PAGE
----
This training is based on a workshop conducted at the 17th Alcohol Policy Conference on April 6, 2016 in Arlington, VA. This workshop provided training for alcohol policy advocates interested in translating scientific evidence into effective alcohol policies that are focused on underage drinking at the local and national levels. The workshop material is based on a policy advocate’s User’s Manual which demonstrates how to implement the most effective policies identified in the book, Alcohol: No Ordinary Commodity (Babor et al., 2010). The publication of the User’s Manual is coming.
The issues and skills addressed by the tutorial are: a) the science base for the most effective policy options, b) key policy advocacy messages, and c) ways to minimize inertia or even opposition to evidence-based policies. Special attention was given to the implementation of policies dealing with the affordability, accessibility and attractiveness of alcohol to underage drinkers. A key advocacy skill discussed was how best to frame the policy issue from a public health perspective. Other issues included forming a community coalition to conduct a policy campaign and how best to communicate with policy makers. The workshop also helps participants to identify internet resources that show how to conduct a local situation assessment.
This tutorial should be useful to anyone interested in implementing effective alcohol policies at the local or national levels.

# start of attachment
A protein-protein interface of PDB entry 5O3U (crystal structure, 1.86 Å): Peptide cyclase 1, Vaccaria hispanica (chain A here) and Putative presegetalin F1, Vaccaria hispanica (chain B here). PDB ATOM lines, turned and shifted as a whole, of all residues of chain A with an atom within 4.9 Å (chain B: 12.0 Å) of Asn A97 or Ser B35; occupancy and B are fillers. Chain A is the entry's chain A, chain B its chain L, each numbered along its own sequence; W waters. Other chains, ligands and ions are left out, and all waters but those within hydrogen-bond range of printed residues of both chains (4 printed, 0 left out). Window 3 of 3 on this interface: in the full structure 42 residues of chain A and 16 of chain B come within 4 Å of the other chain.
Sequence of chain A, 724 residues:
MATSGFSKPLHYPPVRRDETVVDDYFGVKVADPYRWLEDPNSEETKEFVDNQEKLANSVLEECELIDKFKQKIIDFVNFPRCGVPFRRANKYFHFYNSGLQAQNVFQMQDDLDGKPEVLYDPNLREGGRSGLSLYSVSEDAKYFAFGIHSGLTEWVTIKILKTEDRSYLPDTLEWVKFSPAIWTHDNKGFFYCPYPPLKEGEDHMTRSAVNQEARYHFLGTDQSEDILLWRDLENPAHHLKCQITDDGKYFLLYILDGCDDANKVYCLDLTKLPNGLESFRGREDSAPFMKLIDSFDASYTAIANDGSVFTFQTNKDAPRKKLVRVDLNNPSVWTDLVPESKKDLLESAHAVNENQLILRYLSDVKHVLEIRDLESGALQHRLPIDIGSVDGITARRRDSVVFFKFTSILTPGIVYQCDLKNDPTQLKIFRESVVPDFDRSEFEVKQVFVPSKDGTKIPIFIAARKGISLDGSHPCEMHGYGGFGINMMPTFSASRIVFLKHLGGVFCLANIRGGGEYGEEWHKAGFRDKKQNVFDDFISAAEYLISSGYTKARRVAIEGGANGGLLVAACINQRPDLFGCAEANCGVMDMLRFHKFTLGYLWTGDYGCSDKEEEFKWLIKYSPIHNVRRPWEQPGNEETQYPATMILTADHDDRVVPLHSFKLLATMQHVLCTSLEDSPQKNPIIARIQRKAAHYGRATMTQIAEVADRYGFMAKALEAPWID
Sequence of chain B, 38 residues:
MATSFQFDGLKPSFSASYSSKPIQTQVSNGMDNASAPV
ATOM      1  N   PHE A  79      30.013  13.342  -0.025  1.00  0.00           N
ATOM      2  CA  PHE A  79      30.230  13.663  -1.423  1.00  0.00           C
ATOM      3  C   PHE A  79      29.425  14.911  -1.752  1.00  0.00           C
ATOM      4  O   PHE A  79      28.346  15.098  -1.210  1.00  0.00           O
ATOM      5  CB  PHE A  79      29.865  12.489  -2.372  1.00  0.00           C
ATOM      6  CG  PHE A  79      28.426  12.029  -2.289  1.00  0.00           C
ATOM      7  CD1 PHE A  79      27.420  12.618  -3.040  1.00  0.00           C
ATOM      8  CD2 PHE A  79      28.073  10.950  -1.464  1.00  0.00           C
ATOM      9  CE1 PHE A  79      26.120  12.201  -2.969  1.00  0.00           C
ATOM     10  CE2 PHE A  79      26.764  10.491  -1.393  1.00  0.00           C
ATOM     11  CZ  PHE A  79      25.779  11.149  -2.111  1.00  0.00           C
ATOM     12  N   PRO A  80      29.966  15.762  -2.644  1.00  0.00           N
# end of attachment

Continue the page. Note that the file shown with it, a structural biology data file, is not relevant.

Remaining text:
The development of this tutorial is funded by an NIH grant to the UConn Alcohol Research Center on the Etiology and Treatment of Alcohol Dependence, NIH/NIAAA P60-AA03510.
The presentation topics, speakers and viewing times, and their accompanying slides are posted here. You can follow the presentations sequentially or go directly to a specific presentation. For the best presentation viewing experience, check the technical requirements.
- Why be an Alcohol Policy Advocate? Katherine Brown, MSc, Institute of Alcohol Studies in London (18 minutes) Slides
- Introduction to Effective Alcohol Policy. Thomas F. Babor, Ph.D., MPH, Department of Community Medicine and Health Care, UConn Health (42 minutes) Slides
- Key Elements of an Advocacy Campaign. David Jernigan, PhD, Johns Hopkins Bloomberg School of Public Health and Michael Sparks, MA, Sparks Initiatives (1 hour 6 minutes) Slides
- Post Policy Adoption: Key Elements for Implementation. Michael Sparks, MA, Sparks Initiatives (18 minutes) Slides
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